Sharp shooter’s American dream

From coalminer to owner of Fort Lauderdale Sun, Ronnie Sharp’s career was laced with goals, scandal and non-stop gambling.

By David Allan

This article first appeared in Issue 21 which was published in September 2021.

quotation mark
Sports Illustrated reported: “In Florida they call me ‘the Pied Piper of Soccer’ and in Mexico ‘El Rubio Escoces’, which means the blond Scotsman. Looking forward, one day I might like to manage a club, while in my homesick moments I think about running my own pub back in Scotland.”
quotation mark
Sharp, it seems, was the middleman in an attempt to smuggle 200,000lbs of marijuana into the US. The DEA believed he had put together the operation involving contacts in Colombia, Mexico and Texas.

On November 23 1968, a young outside right from Glenrothes Juniors appeared as a trialist for Cowdenbeath. Ronnie Sharp was a Dalkeith lad and had played with Broxburn Athletic before moving to Fife to play for the Glens and work in the local pits. Sharp proved to be a real tonic in the match versus Dumbarton at Central Park, scoring two before half-time.

Sharp became one of Andy Matthew’s earliest captures for Cowden. It was quickly apparent that Cowden had a wonderful talent on their hands. In April 1969, he was called up from Glenrothes where Clyde, Nottingham Forest and Burnley had all been casting envious eyes over him. Falkirk, Dunfermline and Workington had also been interested in him when he had been with Broxburn.

In Cowden’s surprise promotion-winning season of 1969/70, Sharp shared the right-wing berth with Roger Sugden. On his day he was a world beater, but on other occasions he faded right out of a match. The underlying problem was that he was an inveterate gambler. He would pick up his wages at Central Park at 9pm on a Thursday evening and lose it all at the local pitch and toss school before catching the last bus home. The tossing school in Cowdenbeath was run by Adam Moffat, Jim Baxter’s brother.

When Matthew’s side won promotion to the top flight, the club treated the players to an end of season fortnight in Majorca. Wing-half Jim Taylor remembers: “Then there was Ronnie Sharp. After the training, he’d be straight round to the tossing school and he’d lose all his wages. When we went to Majorca, on the first night we were all sitting around drinking too much. Ronnie upset our skipper, Andy Kinnell, who whacked him. Next thing it turned out Ronnie had a broken jaw. He flew home, had his jaw wired, then popped into his house and nabbed his wife’s housekeeping money and flew back to rejoin the rest of the players in Spain.”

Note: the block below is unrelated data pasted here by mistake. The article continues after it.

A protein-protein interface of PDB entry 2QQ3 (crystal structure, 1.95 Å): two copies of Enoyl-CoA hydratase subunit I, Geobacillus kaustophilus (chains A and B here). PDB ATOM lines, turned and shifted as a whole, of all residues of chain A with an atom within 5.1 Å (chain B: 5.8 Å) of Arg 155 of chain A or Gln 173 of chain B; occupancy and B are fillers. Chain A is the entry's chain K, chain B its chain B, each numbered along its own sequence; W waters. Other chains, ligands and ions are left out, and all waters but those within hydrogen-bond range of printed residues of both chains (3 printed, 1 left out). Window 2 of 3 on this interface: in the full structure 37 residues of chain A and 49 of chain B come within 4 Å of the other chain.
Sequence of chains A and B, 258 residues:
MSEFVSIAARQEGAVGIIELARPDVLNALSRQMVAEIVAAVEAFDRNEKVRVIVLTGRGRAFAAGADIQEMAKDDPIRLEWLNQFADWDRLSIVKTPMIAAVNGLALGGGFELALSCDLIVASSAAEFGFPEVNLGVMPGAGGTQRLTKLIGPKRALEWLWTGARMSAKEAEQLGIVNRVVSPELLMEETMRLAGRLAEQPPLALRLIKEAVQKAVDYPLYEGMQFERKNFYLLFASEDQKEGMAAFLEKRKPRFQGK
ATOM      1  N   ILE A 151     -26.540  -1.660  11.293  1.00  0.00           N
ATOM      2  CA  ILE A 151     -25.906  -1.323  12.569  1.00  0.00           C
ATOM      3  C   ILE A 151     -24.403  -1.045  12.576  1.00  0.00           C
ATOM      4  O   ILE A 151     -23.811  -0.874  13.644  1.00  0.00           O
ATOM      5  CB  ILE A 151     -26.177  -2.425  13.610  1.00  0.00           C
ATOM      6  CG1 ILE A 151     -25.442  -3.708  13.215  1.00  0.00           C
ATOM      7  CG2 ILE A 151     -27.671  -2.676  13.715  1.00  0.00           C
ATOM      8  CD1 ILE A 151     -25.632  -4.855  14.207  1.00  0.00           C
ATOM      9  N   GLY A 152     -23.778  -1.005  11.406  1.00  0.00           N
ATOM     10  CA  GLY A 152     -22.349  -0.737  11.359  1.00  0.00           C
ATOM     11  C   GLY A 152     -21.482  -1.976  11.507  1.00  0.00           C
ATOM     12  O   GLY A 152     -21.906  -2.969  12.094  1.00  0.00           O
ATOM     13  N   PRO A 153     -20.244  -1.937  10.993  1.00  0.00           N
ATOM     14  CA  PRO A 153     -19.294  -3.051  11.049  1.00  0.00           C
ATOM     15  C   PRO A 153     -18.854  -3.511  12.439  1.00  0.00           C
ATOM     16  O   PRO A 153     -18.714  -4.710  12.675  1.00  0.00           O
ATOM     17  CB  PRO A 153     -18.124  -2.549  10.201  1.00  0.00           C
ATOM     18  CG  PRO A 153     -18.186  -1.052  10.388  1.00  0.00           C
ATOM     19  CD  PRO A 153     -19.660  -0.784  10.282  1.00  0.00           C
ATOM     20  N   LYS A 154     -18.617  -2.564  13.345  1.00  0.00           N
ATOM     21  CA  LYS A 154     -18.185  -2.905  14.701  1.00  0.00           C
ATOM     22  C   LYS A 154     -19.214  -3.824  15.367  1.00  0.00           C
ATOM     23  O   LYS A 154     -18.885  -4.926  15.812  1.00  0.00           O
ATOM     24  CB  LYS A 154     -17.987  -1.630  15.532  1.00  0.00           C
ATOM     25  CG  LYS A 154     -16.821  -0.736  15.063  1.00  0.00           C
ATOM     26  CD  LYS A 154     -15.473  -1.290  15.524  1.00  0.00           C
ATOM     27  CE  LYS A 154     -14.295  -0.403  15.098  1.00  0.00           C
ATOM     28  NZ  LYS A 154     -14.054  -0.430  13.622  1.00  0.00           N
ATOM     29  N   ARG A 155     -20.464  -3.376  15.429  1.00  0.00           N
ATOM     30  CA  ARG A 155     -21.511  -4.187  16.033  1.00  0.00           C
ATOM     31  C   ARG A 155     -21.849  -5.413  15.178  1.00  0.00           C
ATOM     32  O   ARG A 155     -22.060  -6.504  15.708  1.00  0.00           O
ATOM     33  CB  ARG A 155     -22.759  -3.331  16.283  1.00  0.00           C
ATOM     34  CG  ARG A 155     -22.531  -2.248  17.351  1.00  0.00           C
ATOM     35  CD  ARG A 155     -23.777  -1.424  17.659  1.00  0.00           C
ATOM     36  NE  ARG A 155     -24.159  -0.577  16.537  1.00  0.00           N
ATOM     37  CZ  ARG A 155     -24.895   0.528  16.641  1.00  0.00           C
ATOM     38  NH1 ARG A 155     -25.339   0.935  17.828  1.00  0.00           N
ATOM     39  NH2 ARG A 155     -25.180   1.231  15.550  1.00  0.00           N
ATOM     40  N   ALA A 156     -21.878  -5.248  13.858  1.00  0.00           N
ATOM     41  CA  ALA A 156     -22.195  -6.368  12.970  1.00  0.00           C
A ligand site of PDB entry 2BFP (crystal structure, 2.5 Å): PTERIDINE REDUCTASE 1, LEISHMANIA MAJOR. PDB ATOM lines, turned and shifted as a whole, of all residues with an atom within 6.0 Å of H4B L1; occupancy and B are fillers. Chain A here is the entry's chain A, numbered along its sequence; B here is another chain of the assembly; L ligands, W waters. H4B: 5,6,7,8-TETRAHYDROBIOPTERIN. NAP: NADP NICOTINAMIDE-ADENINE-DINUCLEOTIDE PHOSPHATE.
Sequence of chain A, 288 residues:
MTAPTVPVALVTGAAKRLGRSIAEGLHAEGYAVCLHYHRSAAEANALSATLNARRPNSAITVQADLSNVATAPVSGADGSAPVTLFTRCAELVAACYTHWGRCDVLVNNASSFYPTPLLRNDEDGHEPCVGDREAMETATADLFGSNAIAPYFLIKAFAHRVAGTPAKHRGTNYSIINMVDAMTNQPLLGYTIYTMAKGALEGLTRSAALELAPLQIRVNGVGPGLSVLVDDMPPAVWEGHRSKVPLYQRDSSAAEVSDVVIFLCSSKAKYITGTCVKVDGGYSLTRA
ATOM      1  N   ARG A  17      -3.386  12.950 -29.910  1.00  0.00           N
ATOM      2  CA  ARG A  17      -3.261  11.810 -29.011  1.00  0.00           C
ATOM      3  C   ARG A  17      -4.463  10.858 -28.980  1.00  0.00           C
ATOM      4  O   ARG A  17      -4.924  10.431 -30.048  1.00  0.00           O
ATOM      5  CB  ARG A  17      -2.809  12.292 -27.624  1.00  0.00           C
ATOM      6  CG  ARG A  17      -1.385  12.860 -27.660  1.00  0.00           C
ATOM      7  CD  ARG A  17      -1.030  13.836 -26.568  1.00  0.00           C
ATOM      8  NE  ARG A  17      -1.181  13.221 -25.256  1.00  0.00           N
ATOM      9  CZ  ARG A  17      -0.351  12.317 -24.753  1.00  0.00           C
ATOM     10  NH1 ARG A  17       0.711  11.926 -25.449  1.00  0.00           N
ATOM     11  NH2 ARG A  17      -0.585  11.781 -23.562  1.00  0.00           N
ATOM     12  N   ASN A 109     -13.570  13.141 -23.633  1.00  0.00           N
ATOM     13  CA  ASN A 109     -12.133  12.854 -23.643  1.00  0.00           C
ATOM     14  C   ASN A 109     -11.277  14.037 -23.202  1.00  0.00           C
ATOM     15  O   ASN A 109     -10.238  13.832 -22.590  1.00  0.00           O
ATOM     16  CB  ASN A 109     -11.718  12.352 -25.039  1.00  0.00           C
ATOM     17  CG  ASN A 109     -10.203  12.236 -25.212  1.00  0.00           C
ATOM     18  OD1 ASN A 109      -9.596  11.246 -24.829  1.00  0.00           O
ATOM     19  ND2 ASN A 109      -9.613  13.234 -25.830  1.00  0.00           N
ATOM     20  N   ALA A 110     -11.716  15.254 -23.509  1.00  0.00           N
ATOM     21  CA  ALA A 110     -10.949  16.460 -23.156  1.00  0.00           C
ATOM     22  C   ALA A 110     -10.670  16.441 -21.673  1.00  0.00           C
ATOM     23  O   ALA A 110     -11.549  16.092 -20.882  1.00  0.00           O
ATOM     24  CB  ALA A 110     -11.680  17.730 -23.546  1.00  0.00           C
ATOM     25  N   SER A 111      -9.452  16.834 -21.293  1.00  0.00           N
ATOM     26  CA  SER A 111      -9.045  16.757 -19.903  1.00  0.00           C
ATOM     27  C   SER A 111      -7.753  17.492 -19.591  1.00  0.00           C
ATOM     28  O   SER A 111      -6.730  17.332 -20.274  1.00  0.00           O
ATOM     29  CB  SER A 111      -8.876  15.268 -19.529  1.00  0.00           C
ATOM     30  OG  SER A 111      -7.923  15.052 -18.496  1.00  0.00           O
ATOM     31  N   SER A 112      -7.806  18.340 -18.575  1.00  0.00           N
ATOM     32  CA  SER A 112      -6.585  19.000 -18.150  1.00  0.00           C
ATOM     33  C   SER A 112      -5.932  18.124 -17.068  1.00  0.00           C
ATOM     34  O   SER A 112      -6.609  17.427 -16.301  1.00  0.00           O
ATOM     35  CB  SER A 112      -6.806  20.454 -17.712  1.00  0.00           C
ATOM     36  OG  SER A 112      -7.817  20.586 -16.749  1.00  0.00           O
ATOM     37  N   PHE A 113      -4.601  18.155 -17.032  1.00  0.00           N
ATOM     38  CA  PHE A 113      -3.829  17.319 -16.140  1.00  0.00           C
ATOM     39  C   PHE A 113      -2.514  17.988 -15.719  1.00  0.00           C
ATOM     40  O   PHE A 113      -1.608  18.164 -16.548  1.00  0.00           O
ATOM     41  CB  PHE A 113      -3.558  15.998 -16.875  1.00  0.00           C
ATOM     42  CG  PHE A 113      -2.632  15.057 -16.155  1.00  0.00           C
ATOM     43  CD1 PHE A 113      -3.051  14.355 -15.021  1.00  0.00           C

Soon afterwards, Ron left his job at Seafield Colliery and moved to work in England. He had been upset by the death of a colleague in a roof fall. His job had involved delivering girders in a 4ft crawlspace deep below the Forth that was shrouded in its own peculiar mist. This led to him only making one starting appearance for Cowden in their single season in the First Division.

He returned at the start of 1971/72 with a brilliant display and a hat-trick in a 7-0 win over Forfar. However, his performances were maddeningly inconsistent and he soon dropped out of the side. In 1972/73, he again briefly blossomed at the beginning of the season with two goals against Hamilton and showed promise in a new midfield role. His spell in the side didn’t last. He moved from job to job while his Jack the Lad approach and major gambling problems were destroying a wonderful talent. His wife of three years divorced him. 

His teammates were well used to having to lend money to the likeable winger. Cowden team-mate Alan Kennedy recalls: “Ronnie Sharp: a very skilful winger but his big problem was gambling. Once he hitchhiked all the way to Arbroath from Cowdenbeath to see me as he had lost all his wages of £30 at the tossing school and couldn’t go home to his wife without money. I lent him £25 and that was the last I saw of that.” Ex-Cowden left back Davie Cairns says: “One of my earliest games saw us beat Forfar 7-0 with Ronnie Sharp scoring three. When Ronnie wanted to play, he had magic feet. On other days though he produced absolutely nothing – no story about what Ronnie did would ever surprise me.”

Sharp was eventually placed on the transfer list as a problem boy, but in March 1973 to everyone’s surprise he signed for the NASL side Miami Toros. John Young had played for Hibs and St Johnstone but was now the Toros coach. He had come over to Scotland on a scouting trip and recognised Sharp’s latent quality. He promised Young he wouldn’t gamble and Young then took a gamble by signing him. Gamblers Anonymous helped Sharp get this fresh start in the United States.